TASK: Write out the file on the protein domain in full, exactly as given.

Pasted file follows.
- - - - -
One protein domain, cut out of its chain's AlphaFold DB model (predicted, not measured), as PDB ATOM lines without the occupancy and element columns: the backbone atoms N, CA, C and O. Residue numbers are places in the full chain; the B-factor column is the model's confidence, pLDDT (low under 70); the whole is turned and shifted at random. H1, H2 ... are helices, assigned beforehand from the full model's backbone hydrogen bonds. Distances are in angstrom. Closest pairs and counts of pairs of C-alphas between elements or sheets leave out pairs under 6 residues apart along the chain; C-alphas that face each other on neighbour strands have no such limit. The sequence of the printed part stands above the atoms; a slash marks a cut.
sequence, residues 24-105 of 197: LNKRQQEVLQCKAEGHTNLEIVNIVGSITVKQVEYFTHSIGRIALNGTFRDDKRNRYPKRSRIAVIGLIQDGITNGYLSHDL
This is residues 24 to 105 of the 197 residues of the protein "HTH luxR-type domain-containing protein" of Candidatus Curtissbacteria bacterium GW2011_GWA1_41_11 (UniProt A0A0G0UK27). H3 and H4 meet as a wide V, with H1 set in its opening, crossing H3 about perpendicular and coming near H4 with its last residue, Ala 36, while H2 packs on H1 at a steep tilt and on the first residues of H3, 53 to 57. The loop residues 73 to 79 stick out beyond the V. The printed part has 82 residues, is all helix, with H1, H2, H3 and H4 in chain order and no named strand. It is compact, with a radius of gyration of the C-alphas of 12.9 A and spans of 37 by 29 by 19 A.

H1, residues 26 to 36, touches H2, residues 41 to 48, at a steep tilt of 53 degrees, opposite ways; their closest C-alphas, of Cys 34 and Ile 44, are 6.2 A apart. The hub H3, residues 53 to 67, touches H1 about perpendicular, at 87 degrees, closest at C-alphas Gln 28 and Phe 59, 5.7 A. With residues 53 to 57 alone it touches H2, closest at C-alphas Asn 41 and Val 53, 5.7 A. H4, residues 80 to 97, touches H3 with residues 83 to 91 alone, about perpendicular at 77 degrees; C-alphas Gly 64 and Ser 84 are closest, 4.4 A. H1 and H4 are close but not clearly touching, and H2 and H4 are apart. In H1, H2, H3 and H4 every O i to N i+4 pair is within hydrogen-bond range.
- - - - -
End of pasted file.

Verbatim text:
One protein domain, cut out of its chain's AlphaFold DB model (predicted, not measured), as PDB ATOM lines without the occupancy and element columns: the backbone atoms N, CA, C and O. Residue numbers are places in the full chain; the B-factor column is the model's confidence, pLDDT (low under 70); the whole is turned and shifted at random. H1, H2 ... are helices, assigned beforehand from the full model's backbone hydrogen bonds. Distances are in angstrom. Closest pairs and counts of pairs of C-alphas between elements or sheets leave out pairs under 6 residues apart along the chain; C-alphas that face each other on neighbour strands have no such limit. The sequence of the printed part stands above the atoms; a slash marks a cut.
sequence, residues 24-105 of 197: LNKRQQEVLQCKAEGHTNLEIVNIVGSITVKQVEYFTHSIGRIALNGTFRDDKRNRYPKRSRIAVIGLIQDGITNGYLSHDL
This is residues 24 to 105 of the 197 residues of the protein "HTH luxR-type domain-containing protein" of Candidatus Curtissbacteria bacterium GW2011_GWA1_41_11 (UniProt A0A0G0UK27). H3 and H4 meet as a wide V, with H1 set in its opening, crossing H3 about perpendicular and coming near H4 with its last residue, Ala 36, while H2 packs on H1 at a steep tilt and on the first residues of H3, 53 to 57. The loop residues 73 to 79 stick out beyond the V. The printed part has 82 residues, is all helix, with H1, H2, H3 and H4 in chain order and no named strand. It is compact, with a radius of gyration of the C-alphas of 12.9 A and spans of 37 by 29 by 19 A.

H1, residues 26 to 36, touches H2, residues 41 to 48, at a steep tilt of 53 degrees, opposite ways; their closest C-alphas, of Cys 34 and Ile 44, are 6.2 A apart. The hub H3, residues 53 to 67, touches H1 about perpendicular, at 87 degrees, closest at C-alphas Gln 28 and Phe 59, 5.7 A. With residues 53 to 57 alone it touches H2, closest at C-alphas Asn 41 and Val 53, 5.7 A. H4, residues 80 to 97, touches H3 with residues 83 to 91 alone, about perpendicular at 77 degrees; C-alphas Gly 64 and Ser 84 are closest, 4.4 A. H1 and H4 are close but not clearly touching, and H2 and H4 are apart. In H1, H2, H3 and H4 every O i to N i+4 pair is within hydrogen-bond range.